2007: Eric Hosmer – Midland Redskins

Eric Hosmer played in the CMWS as a member of the Florida Legends as a sophomore in 2006 and as a Redskin in 2007 and 2008.  His career at American Heritage in Florida was historic as he led them to a state title as a senior while garnering several All-American honors.  He played the 2008 Series after being selected 3rd overall and refusing to sign until Midland’s summer was over.  As a result, the community of Farmington absolutely loves Eric Hosmer and will always support him in his career, which has landed him the starting 1B gig in KC for the foreseeable future.  As a rookie Hosmer has slashed .283/.335/.451 with 10 jacks.  Hosmer is going to be an all-star with a ceiling that probably doesn’t exist and a chance at the HOF.

2006: Jason Jarvis – Arizona Firebirds

Jason Jarvis was electric for the Firebirds in their only championship run to date.  He was among the tournament’s finest at the plate and on the mound, although his career post-HS was spent on the mound.  Jarvis closed for ASU in 2007 with moderate success especially when considering the role that the freshman landed.  However, Jarvis was deemed ineligible at ASU during the 2008 season due to a conflict involving an online art course.  Jarvis was exonerated of all academic dishonesty charges following an appeal, but the university shamefully refused to allow Jarvis back on the team.  Check this link out if you’re even considering attending ASU, and then don’t go. http://prof-fan.blogspot.com/2008/03/asu-baseball-jason-jarvis-declared.html Seriously.  Bud Selig for once made the right call and allowed Jarvis to enter the MLB draft a year early, and he made it as high as AA as a 20-year old starter before converting to the pen and ultimately being released last year.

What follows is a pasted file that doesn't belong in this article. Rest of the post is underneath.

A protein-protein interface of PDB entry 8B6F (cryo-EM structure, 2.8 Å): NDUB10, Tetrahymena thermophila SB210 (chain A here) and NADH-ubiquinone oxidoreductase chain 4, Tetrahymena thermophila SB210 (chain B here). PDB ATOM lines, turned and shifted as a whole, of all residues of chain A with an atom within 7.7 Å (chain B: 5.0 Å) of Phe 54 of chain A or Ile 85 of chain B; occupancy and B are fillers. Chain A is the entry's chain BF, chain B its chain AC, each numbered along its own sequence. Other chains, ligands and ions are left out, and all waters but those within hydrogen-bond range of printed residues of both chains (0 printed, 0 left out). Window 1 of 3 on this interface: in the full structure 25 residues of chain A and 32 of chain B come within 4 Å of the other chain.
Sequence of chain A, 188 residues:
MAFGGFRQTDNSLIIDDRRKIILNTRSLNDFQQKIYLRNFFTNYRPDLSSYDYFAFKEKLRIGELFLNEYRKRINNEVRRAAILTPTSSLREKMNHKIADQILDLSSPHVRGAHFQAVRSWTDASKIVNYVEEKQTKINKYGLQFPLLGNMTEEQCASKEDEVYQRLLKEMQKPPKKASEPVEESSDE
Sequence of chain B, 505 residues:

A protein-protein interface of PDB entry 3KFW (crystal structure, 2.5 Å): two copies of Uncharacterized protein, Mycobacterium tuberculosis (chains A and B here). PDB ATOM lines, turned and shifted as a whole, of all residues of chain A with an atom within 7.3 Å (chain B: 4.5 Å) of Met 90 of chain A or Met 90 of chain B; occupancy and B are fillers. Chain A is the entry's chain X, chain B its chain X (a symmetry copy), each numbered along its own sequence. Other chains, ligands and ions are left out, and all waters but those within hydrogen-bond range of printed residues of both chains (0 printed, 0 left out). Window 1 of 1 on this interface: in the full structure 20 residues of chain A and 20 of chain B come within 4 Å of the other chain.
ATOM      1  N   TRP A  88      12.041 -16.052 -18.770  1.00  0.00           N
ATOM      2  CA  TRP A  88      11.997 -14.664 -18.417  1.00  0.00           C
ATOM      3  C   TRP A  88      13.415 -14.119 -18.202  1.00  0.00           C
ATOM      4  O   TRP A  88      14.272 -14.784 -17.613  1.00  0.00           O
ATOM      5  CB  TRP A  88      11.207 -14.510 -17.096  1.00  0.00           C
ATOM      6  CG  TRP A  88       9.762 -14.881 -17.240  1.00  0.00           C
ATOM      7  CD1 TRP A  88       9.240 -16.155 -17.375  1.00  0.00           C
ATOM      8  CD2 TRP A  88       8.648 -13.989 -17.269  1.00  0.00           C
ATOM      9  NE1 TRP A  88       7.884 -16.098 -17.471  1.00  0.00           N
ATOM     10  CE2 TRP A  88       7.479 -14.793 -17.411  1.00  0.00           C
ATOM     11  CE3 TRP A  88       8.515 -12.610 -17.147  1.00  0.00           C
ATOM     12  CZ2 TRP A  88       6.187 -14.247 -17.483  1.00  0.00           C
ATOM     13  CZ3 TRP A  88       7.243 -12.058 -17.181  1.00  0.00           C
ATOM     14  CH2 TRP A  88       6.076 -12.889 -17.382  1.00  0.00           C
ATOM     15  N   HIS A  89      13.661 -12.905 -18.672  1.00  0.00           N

2005: Gordon Beckham – East Cobb Yankees

In 2005 the city of Farmington was witness to a show to remember at shortstop in the title game between the East Cobb Yankees; Gordon Beckham and Danny Espinosa of the Trombly Braves.  It seemed to the fans in attendance that they were just trading blows at short with exceptional play after exceptional play and big hit after big hit.  Both stars are now in the Bigs after tremendous careers at South Carolina and Long Beach State respectively.  Beckham is having his second consecutive down year slashing .250/.307/.357 for the sub-.500 White Sox while Espinosa is slashing .226/.314/.420 with a shot at 20 bombs.  Regardless of where their careers ultimately lead, for me and for many in attendance on 2005’s title night, there will never be a pair of shortstops that put on a show of the same quality as these two did.

2004: Cameron Maybin – Midland Redskins